It’s the additional features that tie into combat that make it feel so unique and enjoyable, though. For one, there’s the Overdrive meter, which constantly fills up at the top of the screen as battles go on. When it’s in the green zone? Players will see a buff to their stats whilst the cost of performing certain abilities will go down. If the overdrive meter goes too high and into the red zone? You’ll take a hit to your stats instead, giving your enemies the advantage. Fortunately, players do have some control over it, with certain actions highlighted between turns that, when used, can bring the Overdrive meter down a little bit. It makes the whole system feel like a balancing act where the player can take advantage of the boosts that Overdrive offers, but also have to make sure that they play the system to their advantage to ensure they keep it under control. It might sound a little stressful, but it’s actually a really clever mechanic that brings more strategic flair to each showdown.

There’s also a character-switching mechanic in place where you can partner up one of your active party members with one of those in reserve, with players then able to switch these around in-combat during their turn. Again, this offers more strategic options to the player, with certain party members often better suited for specific encounters – being able to switch them in to battle (or take a weakened one out) means you can always take advantage of your party’s individual strengths.

Check out some screenshots down below:

There are so many different elements at play in combat that ensure it NEVER grows repetitive during the game’s meaty adventure. I haven’t even mentioned the Ultra Moves which your characters can use to unleash devastating attacks on enemies or provide miraculous buffs, whilst you even get access to mechs later in the game which completely change how battling feels. With a wonderful variety of enemies to face off against and some stellar boss encounters that force players to think a little differently to defeat them, it’s hard not to be left mighty impressed with Chained Echoes’ creative take on traditional turn-based battling.

Outside of combat, there’s a wide variety of vast and beautiful landscapes to explore, with Chained Echoes’ world full of wondrous sights and things to do. You’ll rarely find yourself lost when exploring, but there’s also plenty of treasure to discover or optional tasks to complete to keep yourself busy if you do decide to venture off the beaten path. Side quests are in abundance thanks to the game’s Reward Board which keeps track of the tasks you complete, whilst some of the set pieces found in certain areas diversify the traditional RPG gameplay by having players complete more unique tasks.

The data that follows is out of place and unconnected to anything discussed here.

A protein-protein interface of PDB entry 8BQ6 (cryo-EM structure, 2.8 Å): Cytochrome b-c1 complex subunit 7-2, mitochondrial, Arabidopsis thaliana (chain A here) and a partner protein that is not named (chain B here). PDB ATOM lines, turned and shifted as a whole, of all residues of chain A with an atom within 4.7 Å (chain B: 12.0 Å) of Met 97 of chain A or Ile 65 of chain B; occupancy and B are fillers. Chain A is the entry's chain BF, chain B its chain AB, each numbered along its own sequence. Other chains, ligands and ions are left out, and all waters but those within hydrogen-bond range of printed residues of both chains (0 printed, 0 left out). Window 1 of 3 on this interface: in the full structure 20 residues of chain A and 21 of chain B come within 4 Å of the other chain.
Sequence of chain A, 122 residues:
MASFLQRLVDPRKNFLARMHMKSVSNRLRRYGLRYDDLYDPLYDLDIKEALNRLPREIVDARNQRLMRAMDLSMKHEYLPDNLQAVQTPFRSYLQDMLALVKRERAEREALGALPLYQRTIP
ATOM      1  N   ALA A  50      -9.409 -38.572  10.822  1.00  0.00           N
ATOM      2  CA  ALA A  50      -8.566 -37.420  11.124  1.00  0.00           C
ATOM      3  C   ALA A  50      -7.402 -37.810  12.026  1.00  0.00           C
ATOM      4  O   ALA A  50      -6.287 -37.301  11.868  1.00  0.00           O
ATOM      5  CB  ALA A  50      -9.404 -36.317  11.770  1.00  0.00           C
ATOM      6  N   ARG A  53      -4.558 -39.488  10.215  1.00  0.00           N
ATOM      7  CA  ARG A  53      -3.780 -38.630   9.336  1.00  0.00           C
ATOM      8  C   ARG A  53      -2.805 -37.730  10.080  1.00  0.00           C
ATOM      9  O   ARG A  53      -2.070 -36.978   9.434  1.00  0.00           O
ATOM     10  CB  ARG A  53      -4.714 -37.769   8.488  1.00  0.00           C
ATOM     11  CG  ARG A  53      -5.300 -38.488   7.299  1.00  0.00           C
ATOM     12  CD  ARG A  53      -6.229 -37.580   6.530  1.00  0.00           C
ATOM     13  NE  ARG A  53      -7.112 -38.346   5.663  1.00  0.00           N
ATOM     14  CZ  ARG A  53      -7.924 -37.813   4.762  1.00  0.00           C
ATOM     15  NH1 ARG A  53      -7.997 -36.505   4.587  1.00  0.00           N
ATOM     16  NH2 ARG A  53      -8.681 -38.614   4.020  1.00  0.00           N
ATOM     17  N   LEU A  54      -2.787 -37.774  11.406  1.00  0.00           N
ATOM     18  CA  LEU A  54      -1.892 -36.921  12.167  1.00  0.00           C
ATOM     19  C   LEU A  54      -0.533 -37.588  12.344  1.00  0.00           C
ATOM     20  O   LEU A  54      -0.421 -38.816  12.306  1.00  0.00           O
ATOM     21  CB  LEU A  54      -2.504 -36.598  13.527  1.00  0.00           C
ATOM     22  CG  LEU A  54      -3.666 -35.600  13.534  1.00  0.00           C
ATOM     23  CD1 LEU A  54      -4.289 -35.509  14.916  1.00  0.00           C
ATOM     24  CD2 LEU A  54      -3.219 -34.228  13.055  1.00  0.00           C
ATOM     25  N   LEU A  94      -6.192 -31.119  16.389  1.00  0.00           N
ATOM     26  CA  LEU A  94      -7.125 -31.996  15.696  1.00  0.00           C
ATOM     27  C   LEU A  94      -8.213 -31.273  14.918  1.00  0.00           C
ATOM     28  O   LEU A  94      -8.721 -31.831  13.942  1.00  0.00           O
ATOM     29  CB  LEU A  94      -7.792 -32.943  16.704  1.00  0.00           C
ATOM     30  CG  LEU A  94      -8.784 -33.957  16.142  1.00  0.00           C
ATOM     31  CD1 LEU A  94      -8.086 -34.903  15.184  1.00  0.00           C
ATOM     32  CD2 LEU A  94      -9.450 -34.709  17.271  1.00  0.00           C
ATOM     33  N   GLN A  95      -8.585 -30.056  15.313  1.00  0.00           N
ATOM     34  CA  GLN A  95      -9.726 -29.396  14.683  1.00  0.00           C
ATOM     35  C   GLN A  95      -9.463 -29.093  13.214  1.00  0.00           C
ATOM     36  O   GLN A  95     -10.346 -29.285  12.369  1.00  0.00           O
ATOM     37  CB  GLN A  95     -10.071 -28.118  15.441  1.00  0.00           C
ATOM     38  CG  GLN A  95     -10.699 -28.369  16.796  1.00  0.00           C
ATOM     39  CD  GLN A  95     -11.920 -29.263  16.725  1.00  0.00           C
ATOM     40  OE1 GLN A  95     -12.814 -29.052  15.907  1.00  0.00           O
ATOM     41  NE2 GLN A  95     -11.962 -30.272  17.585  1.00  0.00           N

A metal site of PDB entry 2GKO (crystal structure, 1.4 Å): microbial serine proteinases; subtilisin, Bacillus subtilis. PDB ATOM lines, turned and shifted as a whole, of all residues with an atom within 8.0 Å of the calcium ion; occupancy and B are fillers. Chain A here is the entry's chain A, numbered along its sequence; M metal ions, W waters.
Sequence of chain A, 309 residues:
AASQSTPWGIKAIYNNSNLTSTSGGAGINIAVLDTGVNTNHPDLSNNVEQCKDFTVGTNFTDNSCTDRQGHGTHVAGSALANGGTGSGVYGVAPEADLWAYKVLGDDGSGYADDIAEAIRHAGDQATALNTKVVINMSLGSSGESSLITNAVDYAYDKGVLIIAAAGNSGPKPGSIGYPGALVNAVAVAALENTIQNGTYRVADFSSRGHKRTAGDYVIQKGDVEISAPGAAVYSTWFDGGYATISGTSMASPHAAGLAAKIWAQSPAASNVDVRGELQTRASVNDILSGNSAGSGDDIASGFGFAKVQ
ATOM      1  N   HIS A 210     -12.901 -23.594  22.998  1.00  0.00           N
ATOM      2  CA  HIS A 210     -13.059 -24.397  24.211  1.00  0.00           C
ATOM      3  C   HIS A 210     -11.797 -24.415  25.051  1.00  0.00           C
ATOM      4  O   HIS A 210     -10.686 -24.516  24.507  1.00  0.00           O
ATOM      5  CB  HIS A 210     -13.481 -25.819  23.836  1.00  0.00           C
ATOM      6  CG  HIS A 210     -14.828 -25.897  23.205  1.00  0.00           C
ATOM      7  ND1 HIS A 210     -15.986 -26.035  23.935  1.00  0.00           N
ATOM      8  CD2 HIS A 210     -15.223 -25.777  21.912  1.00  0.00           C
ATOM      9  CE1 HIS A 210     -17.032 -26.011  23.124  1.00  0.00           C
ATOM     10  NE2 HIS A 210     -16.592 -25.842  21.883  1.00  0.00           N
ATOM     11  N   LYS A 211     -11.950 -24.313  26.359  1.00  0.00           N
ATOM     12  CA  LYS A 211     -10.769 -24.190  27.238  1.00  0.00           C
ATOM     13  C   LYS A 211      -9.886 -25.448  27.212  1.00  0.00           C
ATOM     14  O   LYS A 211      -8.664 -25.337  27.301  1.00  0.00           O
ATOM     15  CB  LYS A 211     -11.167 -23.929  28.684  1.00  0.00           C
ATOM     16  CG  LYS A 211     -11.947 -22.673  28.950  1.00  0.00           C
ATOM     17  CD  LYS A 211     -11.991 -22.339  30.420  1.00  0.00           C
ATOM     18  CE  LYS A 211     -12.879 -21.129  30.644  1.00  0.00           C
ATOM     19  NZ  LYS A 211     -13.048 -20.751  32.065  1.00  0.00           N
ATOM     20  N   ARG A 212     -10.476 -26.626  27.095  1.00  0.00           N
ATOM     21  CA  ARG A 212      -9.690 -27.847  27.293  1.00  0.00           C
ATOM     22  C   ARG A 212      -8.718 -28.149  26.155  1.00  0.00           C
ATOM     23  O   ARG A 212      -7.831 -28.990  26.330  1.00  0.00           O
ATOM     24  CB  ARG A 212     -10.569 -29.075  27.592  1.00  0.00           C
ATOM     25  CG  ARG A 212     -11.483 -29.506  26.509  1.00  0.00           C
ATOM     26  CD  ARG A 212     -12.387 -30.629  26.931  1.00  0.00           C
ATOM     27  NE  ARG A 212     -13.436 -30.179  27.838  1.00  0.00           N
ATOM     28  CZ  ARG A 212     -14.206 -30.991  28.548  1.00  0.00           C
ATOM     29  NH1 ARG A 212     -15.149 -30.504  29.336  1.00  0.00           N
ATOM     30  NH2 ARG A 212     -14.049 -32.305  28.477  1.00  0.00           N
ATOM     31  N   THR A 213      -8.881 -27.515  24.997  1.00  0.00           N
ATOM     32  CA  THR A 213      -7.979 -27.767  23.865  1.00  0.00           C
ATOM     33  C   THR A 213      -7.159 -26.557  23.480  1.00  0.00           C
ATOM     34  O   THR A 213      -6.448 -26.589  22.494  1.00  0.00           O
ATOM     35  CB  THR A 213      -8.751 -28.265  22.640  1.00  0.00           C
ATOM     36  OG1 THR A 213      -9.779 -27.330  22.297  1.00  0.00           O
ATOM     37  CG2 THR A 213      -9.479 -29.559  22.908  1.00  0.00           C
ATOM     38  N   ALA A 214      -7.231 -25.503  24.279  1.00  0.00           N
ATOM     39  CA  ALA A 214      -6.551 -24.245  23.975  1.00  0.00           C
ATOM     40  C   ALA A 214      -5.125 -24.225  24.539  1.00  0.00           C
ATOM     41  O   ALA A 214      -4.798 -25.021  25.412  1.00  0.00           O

One of the best things about Chained Echoes is how it does a lot of little things to ensure the experience never gets frustrating for the player, with it clear that developer Matthias Linda has played PLENTY of RPGs to learn what sort of features are sought after. Full healing after every battle? You got it. Don’t like random battles? Good, there aren’t any. A fast-travel system that makes it easier to re-visit previous locales? Explore to your heart’s intent. Plenty of flexibility when improving your party’s stats and abilities? It’s there. Chained Echoes gets so many things right across its narrative, combat, and world design, but it also does so many little things that ensure the experience ALWAYS remains fun to the player. Add to that the brilliant pixel art and a wonderful soundtrack that fits the tone of the fantasy adventure perfectly, and it’ll become crystal clear why this is one of the best RPGs available right now.

Chained Echoes Review

Chained Echoes is an outstanding experience that tells a gripping story, offers brilliant battling, and features a beautiful world to explore. I was completely engrossed in the game from start to end, with the startling plot revelations and strategic action ensuring players ALWAYS have something impactful to invest themselves in. It’s insane to think that the ambition and scope of the title came from just one developer, but Mattias Linda really has produced one of the best modern RPGs that I’ve played.

Developer: Matthias Linda
Publisher: Deck13
Platform(s): PC (Reviewed), PlayStation 4, PlayStation 5, Xbox Series X|S, Xbox One, Nintendo Switch